One night this last summer I lit a fire in our fire pit, grabbed that box of old love letters and reread the drama that occurred between my sophomore and senior year of high school.  And what a drama it was! Whenever I wasn't in town to hang out with him, he was seeking out some of my girlfriends and charming them, too. Naturally, this created great angst between those of us who actually liked one another. I had no idea who to believe: the boy who professed his undying love to me, or the girls who told me how he had been calling them. Finally I determined the truth from a impartial friend: he was a cheater.

I got the idea that my teenage years were not what I remembered because I found my old high school diary last summer. When I reread it, I discovered that I had an intense focus on going off to college. On those pages, I poured out my heartfelt concerns that while I cared deeply for my boyfriend, the day would come when I would leave. As I reread those pages, I realized that all the years I mourned the sudden loss of that young Romeo, I had lost perspective of what I really felt at the time. I loved him but knew it wasn't permanent. The years that tainted my viewpoint of that love affair as much as the betrayal of the boyfriend.

So there I was, placing each reread note between my old boyfriend and I into the fire. And then I realized that just a week or two earlier, Oldest stood out by our fire pit with a lighter and burned the Dear John letter he had gotten that day from the girl he loved. His inner pain showed on his face from the drama in his life just like the drama had been in my life. Same age, same pain of lost love. Maybe the circumstances were different, but that feeling of loss is the same.

I debated throwing away these love letters and finally decided that some writing was just too personal to share. I didn't want my children to find it and ever wonder if my feelings lingered for my former boyfriend. I never wanted them to doubt my love for my husband. They would have had to judge the young man on his handwriting or spelling, None of that would have given him a complete picture of his charm, the attraction we had toward one another. It was an "aha!" moment when I could understand why Martha Washington burned George's letters to her, something I always felt was a tragic loss. Sometimes personal writing just can't tell the story correctly.

All of this has got me examining perspective more closely. It's amazing how time intensifies or smooths out feelings. One of the girls who my ex had approached constantly spent her senior year torturing me with snide comments about my feelings for that boy. It was the most miserable year of my life. Yet in rereading the letters she had written to me in our junior year, I found a girl who truly didn't want to have conflict, who didn't want me to be hurt, who hated herself and her life. For all the pain she caused me in what should have been a wonderful year, I had missed her truly miserable life. I was too close to the situation to see it for what it was worth.

Now I'm dealing with a teenager who is moody, angry at times, loving at other times, kind to others and pissy at me. He needs me and hates me all at the same time. Nothing I say is right, and I don't like that at all. It's like living with a grizzly bear.No amount of intellectualizing it makes it easy. I know that all I need to do is survive because he'll figure out later how smart I am. In the meantime, it is painful to deal with his attitude. I wonder how I will look back on this time. Will it be with the feeling of how horrible it was, or in some other way? I don't know. Funny how my love life 35 years ago give me lessons even today. It just goes to show how there is value in all aspects of experience.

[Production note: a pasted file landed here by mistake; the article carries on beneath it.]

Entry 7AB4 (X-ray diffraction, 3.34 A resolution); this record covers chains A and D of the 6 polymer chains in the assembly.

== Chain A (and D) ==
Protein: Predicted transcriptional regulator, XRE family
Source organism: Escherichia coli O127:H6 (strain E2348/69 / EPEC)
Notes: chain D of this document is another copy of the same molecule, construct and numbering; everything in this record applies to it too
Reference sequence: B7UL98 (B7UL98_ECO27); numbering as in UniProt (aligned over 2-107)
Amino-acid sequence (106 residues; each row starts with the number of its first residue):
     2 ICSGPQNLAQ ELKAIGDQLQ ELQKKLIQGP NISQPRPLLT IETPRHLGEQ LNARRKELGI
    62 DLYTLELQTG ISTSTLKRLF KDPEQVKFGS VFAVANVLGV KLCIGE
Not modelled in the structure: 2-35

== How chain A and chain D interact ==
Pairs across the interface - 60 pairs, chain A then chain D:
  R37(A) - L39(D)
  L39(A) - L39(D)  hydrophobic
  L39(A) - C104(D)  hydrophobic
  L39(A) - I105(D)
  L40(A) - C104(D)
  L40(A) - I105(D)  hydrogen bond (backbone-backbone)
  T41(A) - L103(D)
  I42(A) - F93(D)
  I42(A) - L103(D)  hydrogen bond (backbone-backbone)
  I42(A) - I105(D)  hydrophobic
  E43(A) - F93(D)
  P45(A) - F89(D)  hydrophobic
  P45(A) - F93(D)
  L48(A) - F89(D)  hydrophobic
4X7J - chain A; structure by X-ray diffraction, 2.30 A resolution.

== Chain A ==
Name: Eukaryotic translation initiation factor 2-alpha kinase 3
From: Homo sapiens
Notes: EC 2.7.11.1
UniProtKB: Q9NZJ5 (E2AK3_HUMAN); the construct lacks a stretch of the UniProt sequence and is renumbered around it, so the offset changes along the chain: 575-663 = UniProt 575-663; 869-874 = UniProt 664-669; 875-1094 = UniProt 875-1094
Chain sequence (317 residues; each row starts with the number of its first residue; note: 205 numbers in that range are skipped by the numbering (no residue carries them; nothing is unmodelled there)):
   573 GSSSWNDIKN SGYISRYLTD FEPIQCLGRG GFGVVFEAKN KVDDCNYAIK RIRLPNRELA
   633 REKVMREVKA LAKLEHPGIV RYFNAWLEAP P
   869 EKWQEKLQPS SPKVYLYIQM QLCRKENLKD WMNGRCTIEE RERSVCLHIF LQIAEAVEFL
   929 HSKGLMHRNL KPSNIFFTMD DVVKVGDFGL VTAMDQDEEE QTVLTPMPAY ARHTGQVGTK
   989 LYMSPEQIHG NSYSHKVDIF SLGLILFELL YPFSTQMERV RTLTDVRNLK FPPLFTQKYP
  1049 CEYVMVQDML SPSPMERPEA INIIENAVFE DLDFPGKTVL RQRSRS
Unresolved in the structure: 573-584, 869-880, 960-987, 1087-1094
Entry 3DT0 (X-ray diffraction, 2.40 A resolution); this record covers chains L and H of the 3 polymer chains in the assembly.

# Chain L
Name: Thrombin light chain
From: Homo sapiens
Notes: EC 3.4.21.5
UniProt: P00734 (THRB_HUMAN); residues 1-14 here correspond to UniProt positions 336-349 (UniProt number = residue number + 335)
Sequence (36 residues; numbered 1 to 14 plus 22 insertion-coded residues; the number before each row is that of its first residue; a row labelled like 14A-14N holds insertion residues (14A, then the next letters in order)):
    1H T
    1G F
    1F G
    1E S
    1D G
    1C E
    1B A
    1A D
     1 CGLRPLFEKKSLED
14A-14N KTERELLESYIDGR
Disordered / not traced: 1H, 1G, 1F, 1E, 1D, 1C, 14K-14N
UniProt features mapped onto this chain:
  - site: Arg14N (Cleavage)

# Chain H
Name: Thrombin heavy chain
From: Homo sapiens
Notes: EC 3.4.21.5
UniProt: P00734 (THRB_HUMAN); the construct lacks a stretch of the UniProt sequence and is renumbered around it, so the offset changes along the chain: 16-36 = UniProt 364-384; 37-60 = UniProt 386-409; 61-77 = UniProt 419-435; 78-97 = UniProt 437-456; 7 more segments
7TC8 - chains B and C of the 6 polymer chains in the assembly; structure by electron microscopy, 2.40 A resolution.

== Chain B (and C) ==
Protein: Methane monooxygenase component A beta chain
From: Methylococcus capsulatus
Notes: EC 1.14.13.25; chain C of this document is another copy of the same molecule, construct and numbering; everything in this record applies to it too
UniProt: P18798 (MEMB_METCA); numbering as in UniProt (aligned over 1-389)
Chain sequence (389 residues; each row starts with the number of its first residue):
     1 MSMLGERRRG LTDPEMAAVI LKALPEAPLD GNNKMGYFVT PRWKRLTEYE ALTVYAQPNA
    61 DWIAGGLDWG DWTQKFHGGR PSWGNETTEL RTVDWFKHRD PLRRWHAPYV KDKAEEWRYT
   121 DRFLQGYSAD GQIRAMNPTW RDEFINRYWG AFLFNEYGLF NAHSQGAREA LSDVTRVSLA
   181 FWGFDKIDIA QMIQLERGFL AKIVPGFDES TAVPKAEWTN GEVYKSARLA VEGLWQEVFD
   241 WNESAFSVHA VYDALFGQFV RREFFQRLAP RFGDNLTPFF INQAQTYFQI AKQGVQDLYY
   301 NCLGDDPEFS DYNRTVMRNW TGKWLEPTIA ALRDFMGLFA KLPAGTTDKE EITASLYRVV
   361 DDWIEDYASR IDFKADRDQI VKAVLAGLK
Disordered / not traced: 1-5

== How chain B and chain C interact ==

The Drug Talk

"Hey," I whispered to The Man Who Puts Up With Me. "Got a favor to ask."

He groaned, and I knew what he was thinking.Something to fix, something that needs doing. Something that would take all day. He's my number one fix it guy, even though he doesn't get much done around here because he's gone so much, and when he is home, he's tired and just wants to relax or mess around with the family.  "What?" he asked warily.

"I think you should have the drug talk with our Youngest," I said. "He thinks you're the best, and looks up to you."

"Got it," His thumb went up. This was an easy task, something he wouldn't find work at all.

For those of you who don't have children or who engage in recreational drugs, it might come as a wonder as to why parents take the time to speak occasionally of how not to do drugs, how to look cool at parties while dumping the beer down the sink, how to say "no" in 100 different ways. Early on in our marriage, we decided it was much easier to encourage the kids to live without drugs rather than dealing with rehab, or an early death, or a lifetime of unnecessary struggle.

Now don't get me wrong. We weren't saints as kids, something we've admitted to our children. My parents never said a word to me about drugs until I was way past 17 and by then it was way too late. And although I like a beer now and then, I've come to understand that my body no longer tolerates the stuff. Most of all, I've admitted to myself that the kids who grew up in our extended family where booze was always present versus the nephews and nieces who never saw it in their homes now live very different lives. In short, I like the ones who never had the stuff around and they are far more wealthy and successful. So it doesn't matter that I probably never drew a sober breath my freshman year of college. I can just see how much those people who remained sober just did better all the way around compared to me.

I expect the boys to drink and maybe even try something they shouldn't in their life. But I don't want them to have my blessing if they get stoned. I probably will be that nagging voice in the back of their head.

All that said, The Man Who Puts Up With Me took Youngest and the dog on a walk. And this is somewhat how the conversation went:

Man: So if you get sad or depressed, and someone offers you drugs, what will you do?

Youngest: Can I still play my music?

Man: Of course!

Youngest: (putting up his thumb) Then we're all good. No problem.

Man: (stumbling to overcome his surprise) Okay. supposed you are ticked off at Mom and Dad and you storm out of the house. You know someone who has drugs available. What do you do?